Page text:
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Legal Case Review: Case Summary: In the Matter of Baby “K” (4th Cir. 1994)

Cristina Palacio, Esq.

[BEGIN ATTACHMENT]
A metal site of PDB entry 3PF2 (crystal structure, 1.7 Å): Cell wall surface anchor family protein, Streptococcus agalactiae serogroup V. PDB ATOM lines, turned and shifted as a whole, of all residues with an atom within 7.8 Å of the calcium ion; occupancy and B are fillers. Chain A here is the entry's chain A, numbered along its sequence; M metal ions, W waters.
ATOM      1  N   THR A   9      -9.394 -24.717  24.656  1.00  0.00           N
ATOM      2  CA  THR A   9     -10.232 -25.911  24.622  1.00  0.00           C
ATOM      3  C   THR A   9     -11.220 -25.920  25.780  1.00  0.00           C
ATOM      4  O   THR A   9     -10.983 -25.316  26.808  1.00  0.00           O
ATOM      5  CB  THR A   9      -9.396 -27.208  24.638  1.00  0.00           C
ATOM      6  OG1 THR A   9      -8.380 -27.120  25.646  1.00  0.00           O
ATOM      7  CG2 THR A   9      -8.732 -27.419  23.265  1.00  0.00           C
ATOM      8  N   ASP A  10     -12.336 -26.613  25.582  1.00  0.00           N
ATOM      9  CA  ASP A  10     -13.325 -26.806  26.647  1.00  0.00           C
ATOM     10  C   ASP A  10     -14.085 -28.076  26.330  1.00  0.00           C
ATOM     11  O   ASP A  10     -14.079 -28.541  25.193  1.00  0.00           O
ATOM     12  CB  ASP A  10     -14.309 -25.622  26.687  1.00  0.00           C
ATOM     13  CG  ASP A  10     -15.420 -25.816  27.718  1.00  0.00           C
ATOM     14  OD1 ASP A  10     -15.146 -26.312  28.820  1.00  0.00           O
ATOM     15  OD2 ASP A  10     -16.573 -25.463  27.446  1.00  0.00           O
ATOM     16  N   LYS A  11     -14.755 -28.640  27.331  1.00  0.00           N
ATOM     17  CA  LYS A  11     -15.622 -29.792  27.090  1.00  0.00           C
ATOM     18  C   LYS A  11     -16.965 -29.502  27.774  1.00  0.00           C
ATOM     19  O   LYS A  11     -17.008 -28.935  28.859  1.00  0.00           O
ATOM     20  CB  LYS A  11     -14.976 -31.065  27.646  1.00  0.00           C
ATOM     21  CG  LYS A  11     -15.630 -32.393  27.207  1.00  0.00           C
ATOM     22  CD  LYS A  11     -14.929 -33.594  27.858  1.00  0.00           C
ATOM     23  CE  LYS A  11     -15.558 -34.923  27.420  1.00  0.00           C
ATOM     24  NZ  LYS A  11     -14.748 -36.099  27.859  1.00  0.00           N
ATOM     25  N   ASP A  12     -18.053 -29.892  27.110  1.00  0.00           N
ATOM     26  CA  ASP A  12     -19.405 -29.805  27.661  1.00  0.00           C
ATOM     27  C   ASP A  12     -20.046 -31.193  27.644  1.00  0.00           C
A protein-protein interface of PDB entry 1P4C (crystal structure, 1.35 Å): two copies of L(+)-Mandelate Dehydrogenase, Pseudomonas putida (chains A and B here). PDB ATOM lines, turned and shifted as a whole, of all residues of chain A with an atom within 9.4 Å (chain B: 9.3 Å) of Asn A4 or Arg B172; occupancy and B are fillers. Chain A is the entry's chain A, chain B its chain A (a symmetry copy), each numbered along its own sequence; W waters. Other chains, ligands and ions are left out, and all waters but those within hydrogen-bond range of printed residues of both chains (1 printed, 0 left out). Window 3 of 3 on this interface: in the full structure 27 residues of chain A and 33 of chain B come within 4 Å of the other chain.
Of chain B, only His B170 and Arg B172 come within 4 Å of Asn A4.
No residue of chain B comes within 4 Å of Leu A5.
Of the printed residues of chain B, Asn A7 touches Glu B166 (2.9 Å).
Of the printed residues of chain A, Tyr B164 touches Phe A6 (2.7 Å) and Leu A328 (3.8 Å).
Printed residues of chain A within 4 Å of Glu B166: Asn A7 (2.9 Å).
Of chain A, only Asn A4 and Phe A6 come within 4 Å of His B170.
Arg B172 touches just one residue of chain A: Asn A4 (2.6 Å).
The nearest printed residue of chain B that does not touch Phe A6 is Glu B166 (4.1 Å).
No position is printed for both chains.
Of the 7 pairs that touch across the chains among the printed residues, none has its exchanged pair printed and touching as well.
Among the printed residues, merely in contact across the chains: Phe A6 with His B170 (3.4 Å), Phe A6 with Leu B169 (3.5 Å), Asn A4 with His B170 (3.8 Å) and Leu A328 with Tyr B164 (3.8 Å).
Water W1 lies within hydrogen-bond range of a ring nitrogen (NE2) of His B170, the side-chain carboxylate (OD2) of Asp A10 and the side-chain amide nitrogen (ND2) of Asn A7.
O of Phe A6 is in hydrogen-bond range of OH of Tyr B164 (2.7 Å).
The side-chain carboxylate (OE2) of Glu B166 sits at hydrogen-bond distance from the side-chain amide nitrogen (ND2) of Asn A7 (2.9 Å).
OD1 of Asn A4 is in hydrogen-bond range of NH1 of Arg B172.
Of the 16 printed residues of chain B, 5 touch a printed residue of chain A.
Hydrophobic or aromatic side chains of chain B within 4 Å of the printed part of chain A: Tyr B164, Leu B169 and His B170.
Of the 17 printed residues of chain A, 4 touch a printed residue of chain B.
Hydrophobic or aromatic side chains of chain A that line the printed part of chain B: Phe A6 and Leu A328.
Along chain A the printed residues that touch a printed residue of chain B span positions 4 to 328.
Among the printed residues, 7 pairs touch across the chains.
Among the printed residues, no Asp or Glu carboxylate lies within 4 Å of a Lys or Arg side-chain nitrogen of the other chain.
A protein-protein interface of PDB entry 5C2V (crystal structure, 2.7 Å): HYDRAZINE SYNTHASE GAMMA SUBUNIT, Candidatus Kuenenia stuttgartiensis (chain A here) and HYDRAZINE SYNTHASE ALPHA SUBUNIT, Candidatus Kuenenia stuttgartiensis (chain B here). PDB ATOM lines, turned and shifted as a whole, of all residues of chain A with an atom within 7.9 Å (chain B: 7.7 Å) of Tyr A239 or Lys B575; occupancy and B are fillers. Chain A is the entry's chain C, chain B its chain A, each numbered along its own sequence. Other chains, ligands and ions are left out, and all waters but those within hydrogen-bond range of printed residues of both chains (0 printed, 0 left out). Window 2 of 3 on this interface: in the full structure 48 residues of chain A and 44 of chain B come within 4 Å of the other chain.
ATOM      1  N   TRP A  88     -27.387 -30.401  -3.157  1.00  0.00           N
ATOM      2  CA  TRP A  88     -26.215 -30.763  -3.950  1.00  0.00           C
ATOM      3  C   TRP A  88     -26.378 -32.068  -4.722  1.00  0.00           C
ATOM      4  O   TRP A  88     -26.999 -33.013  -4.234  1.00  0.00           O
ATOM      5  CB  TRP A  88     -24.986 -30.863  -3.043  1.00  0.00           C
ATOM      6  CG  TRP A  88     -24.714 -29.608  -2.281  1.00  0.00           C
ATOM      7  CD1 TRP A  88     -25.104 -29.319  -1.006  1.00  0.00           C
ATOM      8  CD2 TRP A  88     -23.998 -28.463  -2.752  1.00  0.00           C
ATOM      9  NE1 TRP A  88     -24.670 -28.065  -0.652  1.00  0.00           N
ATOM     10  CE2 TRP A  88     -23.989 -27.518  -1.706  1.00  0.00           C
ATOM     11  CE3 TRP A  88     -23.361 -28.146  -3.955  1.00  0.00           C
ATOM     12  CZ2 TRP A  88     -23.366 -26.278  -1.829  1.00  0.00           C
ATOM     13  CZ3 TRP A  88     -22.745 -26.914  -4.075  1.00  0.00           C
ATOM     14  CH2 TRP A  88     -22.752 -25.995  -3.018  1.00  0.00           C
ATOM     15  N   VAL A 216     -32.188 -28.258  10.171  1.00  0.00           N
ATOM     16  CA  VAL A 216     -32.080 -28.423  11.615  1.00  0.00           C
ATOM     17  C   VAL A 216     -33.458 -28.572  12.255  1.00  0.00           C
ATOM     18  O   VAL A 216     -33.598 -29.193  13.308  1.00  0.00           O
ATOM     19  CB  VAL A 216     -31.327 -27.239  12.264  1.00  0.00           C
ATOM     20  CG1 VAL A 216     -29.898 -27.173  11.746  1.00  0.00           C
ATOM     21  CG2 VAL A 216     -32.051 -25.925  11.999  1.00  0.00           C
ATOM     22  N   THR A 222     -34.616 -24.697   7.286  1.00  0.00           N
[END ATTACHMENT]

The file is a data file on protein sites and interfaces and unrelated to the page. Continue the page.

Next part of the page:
2-1-5 While this case involves a patient complaint brought under EMTALA, it is also recognized as having a subtext addressing the issue of “medical futility.” Baby K was born at a hospital in Virginia in October 1992 with anencephaly. Initially, she was placed on a ventilator in order to provide respiratory support while the treating physicians confirmed their diagnosis and to give her mother, Ms. H, an opportunity to fully understand the diagnosis and Baby K’s prognosis. Ms. H was informed that most anencephalic infants die within a few days of birth due to breathing difficulties and other complications. Since aggressive medical treatment would serve no therapeutic or palliative purpose, the physicians recommended to Ms. H that Baby K be provided only supportive care (nutrition, hydration, and warmth) and discussed the possibility of a  DNR  order. Ms. H did not, however, agree with the physicians’ recommendations and insisted that Baby K be provided the mechanical ventilation necessary. Believing that such care was inappropriate, the hospital unsuccessfully sought to transfer Baby K to another hospital; no other hospital in the area would accept Baby K. In November, Baby K was transferred to a nearby nursing home. Subsequently, Baby K was readmitted to the hospital three times due to breathing difficulties. Each time she was stabilized and discharged back to the nursing home. Allegation: After the second admission, the hospital asked the Court for a declaration that it had no obligation to provide emergency medical treatment to Baby K that it deemed medically and ethically inappropriate, i.e., that it did not have to continue to resuscitate and/or mechanically ventilate an anencephalic infant. The hospital’s petition was joined by Baby K’s guardian ad litem and her father, Mr. K. Analysis: The Court’s analysis of this case focused on the purpose and requirements of the Emergency Medical Treatment and Active Labor Act (EMTALA). The Court first noted the congressional intent “to provide an ‘adequate first response to a medical crisis’ for all patients” through EMTALA. In analyzing the statute and cases interpreting it, the court found that hospital emergency rooms must provide an appropriate medical screening examination to any individual coming the ER requesting treatment and that a hospital must offer identical screening procedures for all patients complaining of the same condition or exhibiting the same symptoms. Further, the Court stated that if a patient is found to have an emergency medical condition, then EMTALA requires the provision of stabilizing treatment. The hospital acknowledged that mechanical ventilation was necessary to stabilize Baby K. But, the hospital argued, (1) EMTALA only requires uniform treatment of all patients exhibiting the same condition, and they were proposing to treat Baby K in the same manner they would treat any anencephalic infant; (2) EMTALA only applies to patients who are transferred in an unstable condition; (3) Congress did not intend to require physicians to provide treatment outside the prevailing standard of medical care; and, finally, (4) under Virginia law, a physician is permitted to refuse to provide medical treatment that s/he considers medically or ethically inappropriate. Virginia’s Health Care Decisions Act provides that “nothing in this article shall be construed to require a physician to prescribe or render medical treatment to a patient that the physician determines to be medically or ethically inappropriate.” The Court found the hospital’s arguments “unavailing.” The relevant emergency medical condition, it said, was not anencephaly, but rather respiratory distress; and patients in respiratory distress are treated by providing resuscitative efforts. Additionally, it dismissed the argument that EMTALA applies only when transferring patients, stating that such reasoning would allow physicians to avoid providing stabilizing treatment by simply refusing to transfer the patient. With respect to Congress’s intent regarding a physician’s duty to provide treatment that exceeds the standard of care, the Court recognized “the dilemma facing physicians who are requested to provide treatment they consider morally and ethically inappropriate.” Notwithstanding, the Court could find no language in the statute or legislative history to indicate “an exception to the duty to provide stabilizing treatment when the required treatment would exceed the prevailing standard of medical care.” Neither did the Court find an EMTALA exception for providing stabilizing treatment that a physician may deem medically or ethically inappropriate. Therefore, the Court held, to the extent that Virginia state law conflicts with the requirements of EMTALA, it was preempted by EMTALA. (The Court also noted that the Virginia law relied upon by the hospital was actually inapplicable to Baby K, as the relevant section was found in the statute related to advance directives and surrogate medical decisions.) While analyzed within the context EMTALA, Baby K nevertheless provides some insight into several aspects of “medical futility.” For example, Baby K highlights an important question in deciding medical futility -what is “futile” care? Under the Baby K analysis, if the aim of CPR is to resuscitate, then futility could be argued to exist only if CPR is not expected to result in effective resuscitation, e.g., even if the patient can momentarily start breathing again, s/he will continue to suffer repeated cardiac arrests within relatively short periods of time. A significant aspect of this case is the existence of specific state law regarding a physician’s right to withhold treatment s/he believes to be medically or ethically inappropriate. While not part of the Court’s analysis, it is interesting to note that the statute requires a physician who does not want to provide treatment to make a reasonable effort to transfer the patient and to provide a life-sustaining period for at least two weeks to permit the patient to effect a transfer.   (In the case of Baby K, the hospital was unable to transfer to another hospital.) There is no provision in Florida’s Advance Directives statute (F.S. Chapter 765) permitting a physician to make a unilateral decision to withhold or withdraw life prolonging procedures. According to Florida statute, such decisions are to be made by the patient or the patient’s legal alternate decision maker (surrogate, proxy, or guardian, as appropriate). Soon after the Baby K decision, the same court tangentially addressed medical futility again in Bryan v Rectors and Visitors of the University of Virginia (4th Circuit 1996). In Bryan, the hospital admitted Mrs. Robertson for an emergency condition, treated her for 12 days, and entered a DNR order despite requests by her husband and children that all necessary measures to keep her alive be provided. Relying on the Baby K decision, the case was once again brought as an alleged EMTALA violation, and was analyzed within that context. Essentially, the Court found that EMTALA was inapplicable, as the patient was an inpatient and had been provided treatment for 12 days. Unlike Baby K, the Court did not consider the Virginia statute regarding a physician’s ability to refuse medically or ethically inappropriate care. Rather, the Court stated that “the legal adequacy of [the care provided was]…governed…by the state malpractice law that…EMTALA was not intended to preempt.” Given the narrow legal theory upon which Mrs. Robertson’s representative filed suit, the Court was not able to directly address futility issues; significantly, however, it did choose to state in concluding its opinion that “whether the conduct alleged may have violated other law is not before us. We hold only that it did not violate EMTALA….” There appears to be no similar case in Florida to provide guidance. However, a Board of Medicine disciplinary action against a Bon Secours-St. Joseph’s Hospital Emergency Department physician may provide some illumination. In March of 2003, patient M.L., a 76-year-old female, present to the hospital with loss of consciousness, respiratory distress, and prior history of cerebrovascular accident. Dr. Pfeilsticker diagnosed her as having an acute cerebrovascular accident. He discontinued supplemental oxygen and placed her in a supine position, despite the fact that she was unconscious and at risk of aspirating. The BOM found that Dr. Pfeilsticker had failed to practice medicine within the prevailing standard of care. He was not, however, directed to take any remedial clinical education. He was required to complete a medical ethics course and an end-of-life care course (and fined approximately $3,000). One possible interpretation of this BOM action is that Dr. Pfeilsticker decided that further care was medically futile, given the patient’s history and diagnosis. It is noteworthy that the BOM rejected a proposed consent agreement that did not include the ethics and end-of-life course, and merely included a fine and community service.